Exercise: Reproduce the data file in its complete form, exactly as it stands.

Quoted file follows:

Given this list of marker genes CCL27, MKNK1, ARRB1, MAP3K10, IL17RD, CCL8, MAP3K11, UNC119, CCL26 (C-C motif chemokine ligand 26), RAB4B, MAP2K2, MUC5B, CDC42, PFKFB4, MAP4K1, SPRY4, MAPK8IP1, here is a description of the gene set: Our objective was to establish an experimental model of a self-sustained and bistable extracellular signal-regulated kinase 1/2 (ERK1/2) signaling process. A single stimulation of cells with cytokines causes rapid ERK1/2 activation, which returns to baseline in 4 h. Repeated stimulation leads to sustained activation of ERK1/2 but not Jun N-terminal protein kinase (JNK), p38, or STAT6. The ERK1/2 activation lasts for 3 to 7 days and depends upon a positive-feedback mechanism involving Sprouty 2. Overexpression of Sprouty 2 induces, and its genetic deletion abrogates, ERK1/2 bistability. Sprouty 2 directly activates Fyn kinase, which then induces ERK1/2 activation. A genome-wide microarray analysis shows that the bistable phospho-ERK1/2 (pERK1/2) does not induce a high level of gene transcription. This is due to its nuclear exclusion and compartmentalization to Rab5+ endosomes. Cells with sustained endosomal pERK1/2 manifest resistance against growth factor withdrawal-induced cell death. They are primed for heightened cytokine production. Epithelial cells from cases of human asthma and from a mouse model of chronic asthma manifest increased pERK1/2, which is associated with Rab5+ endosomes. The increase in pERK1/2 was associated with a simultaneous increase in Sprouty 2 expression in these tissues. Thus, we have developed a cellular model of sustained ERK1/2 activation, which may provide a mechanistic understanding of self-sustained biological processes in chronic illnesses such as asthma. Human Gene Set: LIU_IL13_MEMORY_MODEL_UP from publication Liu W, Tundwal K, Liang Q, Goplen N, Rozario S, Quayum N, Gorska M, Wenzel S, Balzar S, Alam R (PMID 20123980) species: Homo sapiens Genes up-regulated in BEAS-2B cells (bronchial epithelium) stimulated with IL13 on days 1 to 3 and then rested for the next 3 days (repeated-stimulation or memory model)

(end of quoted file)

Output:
Given this list of marker genes CCL27, MKNK1, ARRB1, MAP3K10, IL17RD, CCL8, MAP3K11, UNC119, CCL26 (C-C motif chemokine ligand 26), RAB4B, MAP2K2, MUC5B, CDC42, PFKFB4, MAP4K1, SPRY4, MAPK8IP1, here is a description of the gene set: Our objective was to establish an experimental model of a self-sustained and bistable extracellular signal-regulated kinase 1/2 (ERK1/2) signaling process. A single stimulation of cells with cytokines causes rapid ERK1/2 activation, which returns to baseline in 4 h. Repeated stimulation leads to sustained activation of ERK1/2 but not Jun N-terminal protein kinase (JNK), p38, or STAT6. The ERK1/2 activation lasts for 3 to 7 days and depends upon a positive-feedback mechanism involving Sprouty 2. Overexpression of Sprouty 2 induces, and its genetic deletion abrogates, ERK1/2 bistability. Sprouty 2 directly activates Fyn kinase, which then induces ERK1/2 activation. A genome-wide microarray analysis shows that the bistable phospho-ERK1/2 (pERK1/2) does not induce a high level of gene transcription. This is due to its nuclear exclusion and compartmentalization to Rab5+ endosomes. Cells with sustained endosomal pERK1/2 manifest resistance against growth factor withdrawal-induced cell death. They are primed for heightened cytokine production. Epithelial cells from cases of human asthma and from a mouse model of chronic asthma manifest increased pERK1/2, which is associated with Rab5+ endosomes. The increase in pERK1/2 was associated with a simultaneous increase in Sprouty 2 expression in these tissues. Thus, we have developed a cellular model of sustained ERK1/2 activation, which may provide a mechanistic understanding of self-sustained biological processes in chronic illnesses such as asthma. Human Gene Set: LIU_IL13_MEMORY_MODEL_UP from publication Liu W, Tundwal K, Liang Q, Goplen N, Rozario S, Quayum N, Gorska M, Wenzel S, Balzar S, Alam R (PMID 20123980) species: Homo sapiens Genes up-regulated in BEAS-2B cells (bronchial epithelium) stimulated with IL13 on days 1 to 3 and then rested for the next 3 days (repeated-stimulation or memory model)